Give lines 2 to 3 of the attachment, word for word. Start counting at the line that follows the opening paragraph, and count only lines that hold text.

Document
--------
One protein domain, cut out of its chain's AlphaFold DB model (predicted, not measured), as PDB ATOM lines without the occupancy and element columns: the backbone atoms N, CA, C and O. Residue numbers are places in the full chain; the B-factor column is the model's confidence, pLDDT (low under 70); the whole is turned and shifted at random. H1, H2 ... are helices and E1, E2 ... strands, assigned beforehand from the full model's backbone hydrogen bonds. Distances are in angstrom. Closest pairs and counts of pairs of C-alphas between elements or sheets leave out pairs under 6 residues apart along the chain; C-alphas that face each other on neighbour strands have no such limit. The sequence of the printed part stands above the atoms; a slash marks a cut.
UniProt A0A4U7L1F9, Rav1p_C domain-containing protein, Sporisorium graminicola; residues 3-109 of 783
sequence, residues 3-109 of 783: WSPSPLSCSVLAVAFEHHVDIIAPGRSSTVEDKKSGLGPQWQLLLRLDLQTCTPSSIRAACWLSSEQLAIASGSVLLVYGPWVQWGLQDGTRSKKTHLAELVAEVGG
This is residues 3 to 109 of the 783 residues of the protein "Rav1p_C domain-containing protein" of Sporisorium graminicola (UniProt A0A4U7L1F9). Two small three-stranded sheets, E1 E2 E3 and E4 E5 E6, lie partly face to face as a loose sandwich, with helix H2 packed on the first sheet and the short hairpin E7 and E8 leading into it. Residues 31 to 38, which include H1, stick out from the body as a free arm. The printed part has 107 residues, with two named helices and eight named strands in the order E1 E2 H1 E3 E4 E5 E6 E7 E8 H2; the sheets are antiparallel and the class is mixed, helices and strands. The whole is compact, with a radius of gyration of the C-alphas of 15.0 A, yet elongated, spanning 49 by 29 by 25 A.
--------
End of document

sequence, residues 3-109 of 783: WSPSPLSCSVLAVAFEHHVDIIAPGRSSTVEDKKSGLGPQWQLLLRLDLQTCTPSSIRAACWLSSEQLAIASGSVLLVYGPWVQWGLQDGTRSKKTHLAELVAEVGG
This is residues 3 to 109 of the 783 residues of the protein "Rav1p_C domain-containing protein" of Sporisorium graminicola (UniProt A0A4U7L1F9). Two small three-stranded sheets, E1 E2 E3 and E4 E5 E6, lie partly face to face as a loose sandwich, with helix H2 packed on the first sheet and the short hairpin E7 and E8 leading into it. Residues 31 to 38, which include H1, stick out from the body as a free arm. The printed part has 107 residues, with two named helices and eight named strands in the order E1 E2 H1 E3 E4 E5 E6 E7 E8 H2; the sheets are antiparallel and the class is mixed, helices and strands. The whole is compact, with a radius of gyration of the C-alphas of 15.0 A, yet elongated, spanning 49 by 29 by 25 A.